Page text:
Kuala Lumpur, 6 August 2020 – The Ministry of Agriculture and Food Industry has indicated that Padiberas Nasional Bhd (BERNAS) will continue to remain as the single gatekeeper for rice imports. Although BERNAS has fulfilled its social obligations, the monopoly has created unintended negative consequences and missed opportunities for the paddy and rice industry. The Institute for Democracy and Economic Affairs (IDEAS) urges the government to have a concrete plan to liberalize the paddy and rice industry if they are to grant an extension of the concession to BERNAS.
Commenting on the issue, co-authors of the IDEAS report, “Effectiveness of State Trading Enterprises in Achieving Food Security: Case studies from BERNAS in Malaysia and BULOG in Indonesia”, Prof. Datin Paduka Fatimah Mohamed Arshad and Dr Tey Yeong Sheng expressed that “The unwillingness of the government to revamp the local rice industry is understandable; continuing the status quo is a much a simpler decision than uprooting a 50-year-old system, despite the call from the previous government and industry players at large to liberalize the sector. It has other advantages too, such as minimal disruption and hence the stability of the rice system and no hassle of restructuring activities which can be a formidable and risky task.”
Fatimah and Tey continued, “However, this decision has a number of important implications. The problems that plagued the industry will continue to exist, if not be magnified. Such a non-competitive structure is inequitable, which leaves the small producers, the losers in the supply chain and as they are dependent on subsidies to exist. This explains the slow growth of the industry as well as the low investment of new capital and new entrants of young farmers into the industry as the prospect is unpromising. The market inefficiencies such as low quality of paddy and milling rate, limited technological progress, unethical marketing practices such as adulteration of rice, limited value-added activities, and minimal SME development will continue if the issues in the market structure are not addressed.”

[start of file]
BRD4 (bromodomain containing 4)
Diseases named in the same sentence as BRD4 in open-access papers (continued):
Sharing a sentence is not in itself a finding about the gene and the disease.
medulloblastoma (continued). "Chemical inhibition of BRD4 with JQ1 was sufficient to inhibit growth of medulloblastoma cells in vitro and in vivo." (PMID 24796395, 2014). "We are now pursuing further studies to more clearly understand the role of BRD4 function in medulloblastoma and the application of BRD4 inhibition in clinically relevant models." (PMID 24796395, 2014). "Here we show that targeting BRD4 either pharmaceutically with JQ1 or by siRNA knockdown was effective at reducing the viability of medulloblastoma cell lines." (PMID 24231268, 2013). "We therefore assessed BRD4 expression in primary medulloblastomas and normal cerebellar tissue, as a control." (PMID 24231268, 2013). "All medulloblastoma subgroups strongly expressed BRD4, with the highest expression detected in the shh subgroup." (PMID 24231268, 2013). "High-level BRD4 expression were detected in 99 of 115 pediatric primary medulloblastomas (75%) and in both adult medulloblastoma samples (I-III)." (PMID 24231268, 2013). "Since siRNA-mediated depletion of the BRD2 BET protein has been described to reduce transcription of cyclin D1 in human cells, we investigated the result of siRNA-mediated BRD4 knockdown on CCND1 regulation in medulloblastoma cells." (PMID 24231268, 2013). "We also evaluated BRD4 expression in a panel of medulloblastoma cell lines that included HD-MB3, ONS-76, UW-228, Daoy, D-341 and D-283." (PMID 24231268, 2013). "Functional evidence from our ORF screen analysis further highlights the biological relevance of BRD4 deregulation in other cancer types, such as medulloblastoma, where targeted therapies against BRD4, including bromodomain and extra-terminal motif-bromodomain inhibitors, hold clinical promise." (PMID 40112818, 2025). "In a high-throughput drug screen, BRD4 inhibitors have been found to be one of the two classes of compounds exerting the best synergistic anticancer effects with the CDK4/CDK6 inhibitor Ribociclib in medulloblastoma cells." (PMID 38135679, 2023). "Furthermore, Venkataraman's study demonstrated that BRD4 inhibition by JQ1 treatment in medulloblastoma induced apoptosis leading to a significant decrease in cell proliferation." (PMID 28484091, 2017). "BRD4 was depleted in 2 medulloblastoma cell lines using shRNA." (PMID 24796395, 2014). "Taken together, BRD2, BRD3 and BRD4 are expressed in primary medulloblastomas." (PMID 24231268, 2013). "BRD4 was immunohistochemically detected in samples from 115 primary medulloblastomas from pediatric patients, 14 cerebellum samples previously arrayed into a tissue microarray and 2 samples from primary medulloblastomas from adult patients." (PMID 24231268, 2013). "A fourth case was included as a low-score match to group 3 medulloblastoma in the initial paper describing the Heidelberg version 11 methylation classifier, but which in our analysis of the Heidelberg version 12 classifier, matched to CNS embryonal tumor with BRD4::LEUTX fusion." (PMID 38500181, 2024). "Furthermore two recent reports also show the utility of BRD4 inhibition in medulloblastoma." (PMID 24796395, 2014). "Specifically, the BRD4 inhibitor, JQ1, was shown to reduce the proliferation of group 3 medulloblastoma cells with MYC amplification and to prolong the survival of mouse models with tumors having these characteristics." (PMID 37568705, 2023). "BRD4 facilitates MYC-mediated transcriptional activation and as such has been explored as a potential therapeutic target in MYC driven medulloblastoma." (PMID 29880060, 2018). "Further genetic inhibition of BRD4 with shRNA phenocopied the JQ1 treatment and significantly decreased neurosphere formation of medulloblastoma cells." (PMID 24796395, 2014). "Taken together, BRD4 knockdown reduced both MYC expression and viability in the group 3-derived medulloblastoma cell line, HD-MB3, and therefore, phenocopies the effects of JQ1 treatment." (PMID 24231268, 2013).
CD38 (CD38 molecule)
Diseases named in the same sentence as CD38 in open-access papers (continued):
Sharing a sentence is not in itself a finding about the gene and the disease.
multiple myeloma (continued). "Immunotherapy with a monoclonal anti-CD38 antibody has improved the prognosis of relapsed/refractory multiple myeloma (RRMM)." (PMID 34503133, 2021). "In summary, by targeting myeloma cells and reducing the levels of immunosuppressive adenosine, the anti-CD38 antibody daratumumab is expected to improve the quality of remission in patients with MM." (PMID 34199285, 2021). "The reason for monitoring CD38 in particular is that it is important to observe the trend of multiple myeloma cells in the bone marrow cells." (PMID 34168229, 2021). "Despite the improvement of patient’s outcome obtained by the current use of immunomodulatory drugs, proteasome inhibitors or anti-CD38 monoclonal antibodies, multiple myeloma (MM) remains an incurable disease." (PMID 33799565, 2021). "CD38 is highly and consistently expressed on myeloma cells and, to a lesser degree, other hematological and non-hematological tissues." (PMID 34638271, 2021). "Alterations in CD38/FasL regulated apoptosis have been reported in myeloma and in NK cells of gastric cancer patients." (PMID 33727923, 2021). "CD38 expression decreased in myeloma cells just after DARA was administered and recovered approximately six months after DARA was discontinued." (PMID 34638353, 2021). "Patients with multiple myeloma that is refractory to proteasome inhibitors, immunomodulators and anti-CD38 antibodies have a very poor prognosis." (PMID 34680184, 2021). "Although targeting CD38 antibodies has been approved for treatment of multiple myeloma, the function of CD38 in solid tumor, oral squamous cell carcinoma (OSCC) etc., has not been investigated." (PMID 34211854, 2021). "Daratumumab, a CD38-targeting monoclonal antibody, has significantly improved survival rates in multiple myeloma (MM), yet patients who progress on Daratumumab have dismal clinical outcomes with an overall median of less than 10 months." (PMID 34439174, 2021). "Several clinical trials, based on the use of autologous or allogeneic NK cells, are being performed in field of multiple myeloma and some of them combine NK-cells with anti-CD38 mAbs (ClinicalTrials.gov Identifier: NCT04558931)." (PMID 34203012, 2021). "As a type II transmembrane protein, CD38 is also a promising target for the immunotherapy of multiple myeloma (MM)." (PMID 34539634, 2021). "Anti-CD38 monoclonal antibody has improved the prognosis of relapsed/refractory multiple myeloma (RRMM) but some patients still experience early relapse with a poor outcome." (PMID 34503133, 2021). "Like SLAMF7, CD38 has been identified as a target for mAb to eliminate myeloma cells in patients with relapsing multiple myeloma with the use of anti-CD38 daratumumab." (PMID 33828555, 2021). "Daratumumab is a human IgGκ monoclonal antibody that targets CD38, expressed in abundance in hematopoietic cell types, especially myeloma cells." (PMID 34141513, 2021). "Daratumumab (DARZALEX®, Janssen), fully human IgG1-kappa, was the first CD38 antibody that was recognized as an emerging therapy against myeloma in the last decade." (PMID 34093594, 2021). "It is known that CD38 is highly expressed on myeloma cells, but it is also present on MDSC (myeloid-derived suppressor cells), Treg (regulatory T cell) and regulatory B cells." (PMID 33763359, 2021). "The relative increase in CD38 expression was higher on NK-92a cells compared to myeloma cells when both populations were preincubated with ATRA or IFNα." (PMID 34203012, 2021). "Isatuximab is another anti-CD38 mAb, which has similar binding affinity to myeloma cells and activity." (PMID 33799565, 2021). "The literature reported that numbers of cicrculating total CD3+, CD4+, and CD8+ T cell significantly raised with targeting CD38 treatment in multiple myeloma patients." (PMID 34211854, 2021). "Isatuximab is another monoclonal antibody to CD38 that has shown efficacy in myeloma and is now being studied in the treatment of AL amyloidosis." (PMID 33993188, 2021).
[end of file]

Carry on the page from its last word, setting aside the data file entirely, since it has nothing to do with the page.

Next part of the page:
They added, “If the government imposed additional social obligations on BERNAS, it would incur a higher cost to BERNAS which later may be transferred to producers or consumers either through lower price to producers or higher price to consumers.”
Tey remarked that “I think all stakeholders of the Malaysian paddy and rice industry should recognize that value chain development is the backbone of agricultural transformation. This is not just a matter of food security; it also concerns farmer and consumer welfare as well as improvement in the environmental and business ecosystems. If BERNAS is conceived as a change agent, BERNAS would have to take the lead in installing a competitive market, through empowering local entrepreneurs to seize opportunities and be part of nation building. The government will also need to play the facilitation role, including periodic monitoring and evaluation.”
Fatimah said “Looking forward, since the decision has been made there is now an urgent need to provide programmes that enhance the capacity of the smallholders by allowing them to participate in milling activities and input distribution as well as crop diversification. Cooperatives among farmers should be strengthened to improve their prospect of mobility in their business activities. Other public goods such as R&D has to be intensified to improve variety, cropping intensity, water management, small machines for small farms, sustainable practices, precision farming and so on.”
Tricia Yeoh, CEO of IDEAS concluded, “A concrete plan to open up the market, which includes increasing the capacity of smallholders and ease of entry into the industry, is required if the concession is extended. The timeframe of the extension should be reviewed as there are many missed opportunities and unintended negative consequences that come with the monopoly. In the long run, creating more competition would generate more innovation in the paddy and rice industry, which would enhance our national food security and ensure that our domestic rice production can compete at the global level.”
A copy of the Report could be downloaded here.
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